Leeds nostalgia: Hitler’s fury at Hess’s peace plan

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Turn the clock back 70 years and Russia was involved in a politically tense situation in the Middle East.

In what was deemed at the time as a surprise move, Russia withdrew all its troops from Teheran. Russia invaded the country, along with Britain and other Commonwealth nations, in 1941 in order to secure precious oil fields during the Second World War.

On December 12, after weeks of violent clashes a Soviet-backed separatist People’s Republic of Azerbaijan was founded.

There was also more from the Nuremberg Trials, in particular on why Rudopf Hess flew to England in 1941 to meet the Duke of Hamilton. The reason given, incredible as it seems, was to attempt to convince King George to go to Germany for a conference with Hitler, with the goal of establishing peace.

The trial heard that “Hitler knew nothing of Hess’s plans but Hess left behind a letter to the Fuehrer describing what he was about to do.”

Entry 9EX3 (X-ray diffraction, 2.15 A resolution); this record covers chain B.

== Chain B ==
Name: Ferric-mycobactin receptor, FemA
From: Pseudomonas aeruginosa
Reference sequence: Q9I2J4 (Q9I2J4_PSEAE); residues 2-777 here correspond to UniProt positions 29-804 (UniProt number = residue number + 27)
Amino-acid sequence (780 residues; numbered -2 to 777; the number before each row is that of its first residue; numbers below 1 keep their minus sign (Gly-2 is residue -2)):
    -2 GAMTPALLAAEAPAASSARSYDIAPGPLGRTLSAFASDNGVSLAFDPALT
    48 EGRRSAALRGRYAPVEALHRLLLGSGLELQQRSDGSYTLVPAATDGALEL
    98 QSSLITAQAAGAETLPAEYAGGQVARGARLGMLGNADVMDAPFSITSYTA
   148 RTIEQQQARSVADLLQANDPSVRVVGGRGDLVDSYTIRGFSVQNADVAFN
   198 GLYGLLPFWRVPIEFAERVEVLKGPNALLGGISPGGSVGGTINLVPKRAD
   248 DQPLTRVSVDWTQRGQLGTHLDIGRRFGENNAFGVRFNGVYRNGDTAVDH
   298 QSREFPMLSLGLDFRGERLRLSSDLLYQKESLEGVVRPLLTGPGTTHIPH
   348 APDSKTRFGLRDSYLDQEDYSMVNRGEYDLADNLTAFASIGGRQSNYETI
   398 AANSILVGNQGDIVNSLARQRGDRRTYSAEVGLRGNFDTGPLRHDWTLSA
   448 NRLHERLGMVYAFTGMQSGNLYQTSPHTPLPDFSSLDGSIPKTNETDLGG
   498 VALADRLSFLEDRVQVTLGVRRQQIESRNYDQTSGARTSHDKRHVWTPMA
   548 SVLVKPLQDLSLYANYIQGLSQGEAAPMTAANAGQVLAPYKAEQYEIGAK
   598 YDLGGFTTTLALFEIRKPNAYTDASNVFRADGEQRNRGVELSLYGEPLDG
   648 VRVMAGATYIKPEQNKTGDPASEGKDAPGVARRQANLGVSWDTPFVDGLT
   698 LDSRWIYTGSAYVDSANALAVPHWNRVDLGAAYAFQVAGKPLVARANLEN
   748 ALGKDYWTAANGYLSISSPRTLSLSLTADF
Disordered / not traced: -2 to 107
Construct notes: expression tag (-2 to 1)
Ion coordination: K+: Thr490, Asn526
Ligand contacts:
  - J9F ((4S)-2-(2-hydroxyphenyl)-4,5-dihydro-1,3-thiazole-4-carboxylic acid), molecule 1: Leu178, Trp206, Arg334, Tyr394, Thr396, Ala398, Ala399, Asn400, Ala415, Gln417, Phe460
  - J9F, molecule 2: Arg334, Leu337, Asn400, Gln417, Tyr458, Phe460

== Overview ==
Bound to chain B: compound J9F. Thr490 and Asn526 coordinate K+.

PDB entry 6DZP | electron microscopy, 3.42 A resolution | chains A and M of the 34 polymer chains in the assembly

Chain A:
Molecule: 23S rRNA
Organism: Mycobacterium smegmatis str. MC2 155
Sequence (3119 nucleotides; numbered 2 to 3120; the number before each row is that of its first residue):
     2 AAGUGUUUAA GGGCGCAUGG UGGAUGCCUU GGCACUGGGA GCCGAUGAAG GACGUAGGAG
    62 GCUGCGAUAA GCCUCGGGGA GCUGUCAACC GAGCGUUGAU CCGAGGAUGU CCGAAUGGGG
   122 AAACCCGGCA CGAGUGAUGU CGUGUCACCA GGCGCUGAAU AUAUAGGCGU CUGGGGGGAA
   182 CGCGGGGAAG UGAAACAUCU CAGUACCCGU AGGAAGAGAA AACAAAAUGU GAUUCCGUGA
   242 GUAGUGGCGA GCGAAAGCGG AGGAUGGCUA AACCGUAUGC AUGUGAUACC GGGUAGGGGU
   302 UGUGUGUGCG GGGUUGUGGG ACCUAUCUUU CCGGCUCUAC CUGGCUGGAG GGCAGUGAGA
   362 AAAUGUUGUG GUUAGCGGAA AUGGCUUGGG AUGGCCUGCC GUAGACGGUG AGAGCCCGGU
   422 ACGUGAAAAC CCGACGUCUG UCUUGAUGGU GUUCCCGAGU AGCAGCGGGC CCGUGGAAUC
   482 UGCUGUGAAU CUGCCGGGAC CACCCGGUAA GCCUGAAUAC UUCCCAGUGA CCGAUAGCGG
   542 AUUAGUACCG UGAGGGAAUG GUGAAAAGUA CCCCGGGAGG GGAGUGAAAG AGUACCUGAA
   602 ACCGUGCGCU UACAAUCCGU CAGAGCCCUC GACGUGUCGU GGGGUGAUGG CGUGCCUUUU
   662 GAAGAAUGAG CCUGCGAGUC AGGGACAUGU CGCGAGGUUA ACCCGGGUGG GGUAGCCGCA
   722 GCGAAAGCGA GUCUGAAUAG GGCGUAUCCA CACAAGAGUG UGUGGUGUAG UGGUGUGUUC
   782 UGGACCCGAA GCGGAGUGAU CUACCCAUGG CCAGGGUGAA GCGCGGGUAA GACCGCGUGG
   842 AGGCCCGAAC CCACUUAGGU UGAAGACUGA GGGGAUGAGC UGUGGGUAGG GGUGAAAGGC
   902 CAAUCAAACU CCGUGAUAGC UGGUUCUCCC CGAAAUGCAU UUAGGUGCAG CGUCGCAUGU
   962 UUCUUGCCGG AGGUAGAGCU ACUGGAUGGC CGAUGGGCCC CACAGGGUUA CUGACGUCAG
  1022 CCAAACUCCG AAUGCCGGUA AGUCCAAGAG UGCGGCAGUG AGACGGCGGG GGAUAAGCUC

Hess said he could not accept the fact that “the two greatest peoples on earth were attempting to annihilate each other.” He said Hitler himself had always wanted to “get together” with England and that he himself thought it possible.

Hess told no-one of his plans, except his secretary and his adjutant, both of whom were imprisoned by Hitler for complicity.

Hitler, upon hearing the news, apparently flew into a rage. Goering told interrogators: “I found Hitler sitting at his desk, holding Hess’s letter. He was immobile. After several minutes, he limply handed me the letter, then he became furious, started raging and called everyone who could possible know about it.”